The histories of violence and oppression intrinsic to vagrancy prohibitions continue to harm and traumatize poor communities of color today through cities’ enforcement of camping and loitering bans. Alaina Boyer, Director of Implementation Research at the National Health Care for the Homeless Council points out that “[h]istoric forced displacement events have caused categorical harm, loss of community, safety, and culture” and that “[f]orced displacement due to encampment sweeps results in the same harm with negative impacts to health, safety, and trust.”
Recognizing that racial discrimination is intrinsic to laws that criminalize homelessness, the United Nations Committee on the Elimination of Racial Discrimination expressed concern about the growing number of U.S. municipalities using laws and policies to criminalize homelessness and called on the United States to “abolish laws and policies that criminalize homelessness.”
Portland’s encampment sweeps and camping ban also have a racist impact: the vast majority of unsheltered Black people and people of color live in downtown Portland. The city tends to focus sweeps and enforcement of its camping ban on these same downtown locations. As a result, Black people and people of color have been disproportionately harmed by the violence of the city’s sweeps and forced displacement.
To cultivate racial justice and equity in Portland, we must abolish the laws, policies, and practices rooted in the violence of colonialism, slavery, and white supremacy. By pausing encampment sweeps and camping bans this winter, Order 68 provides an important first step.
Order 68 recognizes the constitutional rights of our unhoused neighbors
Laws and policies that ban camping and use encampment sweeps to push unhoused people out of public view have been found to violate constitutional rights. First, people without houses have the same right to their property as those of us with houses. Encampments are not only where unhoused people sleep, it is also where people create makeshift shelter and store their most important personal possessions.
During an encampment sweep, when the city forcibly removes unhoused people and their property from public places, the city typically collects and destroys large amounts of personal possessions like tents, sleeping bags, blankets, medication, medical equipment, and identification and legal documents. Courts across the country have held that the seizure and destruction of unhoused people’s property during sweeps is unconstitutional, both because the unreasonable seizure of property violates people’s Fourth Amendment rights and the summary destruction of property without providing a meaningful opportunity to challenge such wreckage violates people’s Fourteenth Amendment rights.
Second, when encampment sweeps force unhoused people to abandon their makeshift shelters in high-traffic public places to relocate to isolated and secluded areas, it can constitute unlawful state-created danger in violation of the Fourteenth Amendment.
In Portland, frequent, large encampment sweeps and the designation of “emphasis areas” has left unhoused people with almost nowhere to go. As a result, unsheltered people in the city are being pushed further to the margins. The situation is made worse by continuing to conduct sweeps even as harsh winter weather rapidly approaches. I urge you to pass Order 68 to temporarily stop encampment sweeps and the forcible displacement of unhoused people during the winter.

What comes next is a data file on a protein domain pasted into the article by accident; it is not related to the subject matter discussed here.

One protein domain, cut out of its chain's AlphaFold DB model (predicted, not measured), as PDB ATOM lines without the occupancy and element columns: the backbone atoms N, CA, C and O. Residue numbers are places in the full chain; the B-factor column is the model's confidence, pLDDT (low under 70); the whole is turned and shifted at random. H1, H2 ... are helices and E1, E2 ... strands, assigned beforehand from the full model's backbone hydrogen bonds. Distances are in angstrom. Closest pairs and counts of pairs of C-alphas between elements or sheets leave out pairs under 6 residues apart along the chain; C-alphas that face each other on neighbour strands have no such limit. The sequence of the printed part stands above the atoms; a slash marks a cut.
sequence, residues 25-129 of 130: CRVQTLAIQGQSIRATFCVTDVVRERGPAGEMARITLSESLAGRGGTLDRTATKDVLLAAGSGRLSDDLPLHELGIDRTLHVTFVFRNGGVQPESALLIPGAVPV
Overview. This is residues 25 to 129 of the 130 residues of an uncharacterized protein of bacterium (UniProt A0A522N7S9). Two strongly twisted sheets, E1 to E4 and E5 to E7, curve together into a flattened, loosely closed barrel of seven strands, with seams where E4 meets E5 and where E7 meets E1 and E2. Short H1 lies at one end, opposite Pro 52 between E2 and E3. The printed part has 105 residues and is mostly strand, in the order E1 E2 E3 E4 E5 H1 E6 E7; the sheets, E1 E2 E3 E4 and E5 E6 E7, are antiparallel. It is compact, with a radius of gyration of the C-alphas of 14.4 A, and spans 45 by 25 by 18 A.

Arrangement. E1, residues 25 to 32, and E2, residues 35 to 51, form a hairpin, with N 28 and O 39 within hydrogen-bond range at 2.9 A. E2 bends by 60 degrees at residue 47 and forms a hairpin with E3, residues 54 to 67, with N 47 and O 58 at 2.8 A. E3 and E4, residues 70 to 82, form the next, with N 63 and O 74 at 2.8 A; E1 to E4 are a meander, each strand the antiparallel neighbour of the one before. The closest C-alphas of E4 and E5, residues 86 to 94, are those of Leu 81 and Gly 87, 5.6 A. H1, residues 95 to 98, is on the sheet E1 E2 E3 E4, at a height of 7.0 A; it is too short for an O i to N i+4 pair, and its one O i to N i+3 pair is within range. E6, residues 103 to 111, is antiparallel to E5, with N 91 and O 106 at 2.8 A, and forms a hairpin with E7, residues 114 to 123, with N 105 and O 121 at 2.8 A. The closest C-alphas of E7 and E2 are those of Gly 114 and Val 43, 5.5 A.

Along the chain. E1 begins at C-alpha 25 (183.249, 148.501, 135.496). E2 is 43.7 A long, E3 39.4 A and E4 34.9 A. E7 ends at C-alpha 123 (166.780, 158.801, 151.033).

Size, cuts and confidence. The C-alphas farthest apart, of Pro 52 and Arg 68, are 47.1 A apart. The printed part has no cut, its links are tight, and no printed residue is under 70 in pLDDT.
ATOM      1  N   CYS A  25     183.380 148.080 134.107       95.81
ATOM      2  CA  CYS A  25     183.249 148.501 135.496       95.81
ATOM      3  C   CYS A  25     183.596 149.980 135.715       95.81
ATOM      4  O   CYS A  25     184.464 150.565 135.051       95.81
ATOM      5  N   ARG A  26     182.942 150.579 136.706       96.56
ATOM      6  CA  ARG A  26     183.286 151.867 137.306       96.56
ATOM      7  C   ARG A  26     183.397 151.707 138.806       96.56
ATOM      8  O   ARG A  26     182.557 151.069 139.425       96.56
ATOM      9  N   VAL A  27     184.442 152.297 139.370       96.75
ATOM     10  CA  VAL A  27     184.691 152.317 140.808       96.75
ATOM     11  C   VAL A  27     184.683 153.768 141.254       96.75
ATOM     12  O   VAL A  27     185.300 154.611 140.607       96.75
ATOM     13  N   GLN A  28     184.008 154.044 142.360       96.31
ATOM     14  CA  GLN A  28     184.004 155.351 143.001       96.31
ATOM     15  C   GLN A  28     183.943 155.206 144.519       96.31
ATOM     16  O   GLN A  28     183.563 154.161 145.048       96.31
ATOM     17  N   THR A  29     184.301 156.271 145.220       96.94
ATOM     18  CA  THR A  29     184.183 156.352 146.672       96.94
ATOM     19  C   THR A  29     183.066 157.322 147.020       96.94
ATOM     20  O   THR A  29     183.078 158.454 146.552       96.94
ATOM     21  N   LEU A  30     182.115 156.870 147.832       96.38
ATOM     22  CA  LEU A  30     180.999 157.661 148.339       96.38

How to give testimony
The City Council meeting is on Monday November 20th, 2023 at 5pm. Please wait for Order 68-23/24 to come up. The council will provide an opportunity for public comment when it gets to Order 68-23/24. If you ask to speak on this item before it comes up, you’ll be asked to wait.
Option 1: In Person at City Hall
If you can attend in person, go to:
City Council Chambers
389 Congress Street
2nd Floor of City Hall
Portland, ME 04101
Option 2: In Writing via Email
To submit written public comment on an agenda item, send an email to: email@example.com and firstname.lastname@example.org. To make sure councilors see your message, try to submit messages before Sunday November 19th, 12pm.
My name is <your name> and I reside at <your address>.
I urge you to support the amendment proposed by Councilors Anna Trevorrow and Roberto Rodriguez which would institute a moratorium on the sweeps of homeless camps. This amendment would allow people experiencing homelessness to camp in public spaces, with some reasonable restrictions, until April 30th.
This amendment is not only humane and compassionate, but also sensible and effective. Sweeps are a failed policy that harms both the unhoused and the housed communities. They violate the human rights and dignity of people who have nowhere else to go. They disrupt their access to services, health care, and harm reduction. They increase the risk of hospitalizations, overdose, and death. They also waste public money and resources that could be better invested in housing and supportive services.
Sweeps do not reduce homelessness. They only displace it. They also create more hostility, resentment, and stigma towards people who are already marginalized and vulnerable. They erode the trust and cooperation between the unhoused community and the city officials and service providers who are trying to help them.
That’s why I urge you to vote in favor of this amendment. Please show your leadership and courage by standing up for the rights and well-being of our unhoused neighbors. Please show your vision and wisdom by supporting a policy that is based on evidence and best practices. Please show your humanity and compassion by ending the cruel and ineffective practice of sweeps.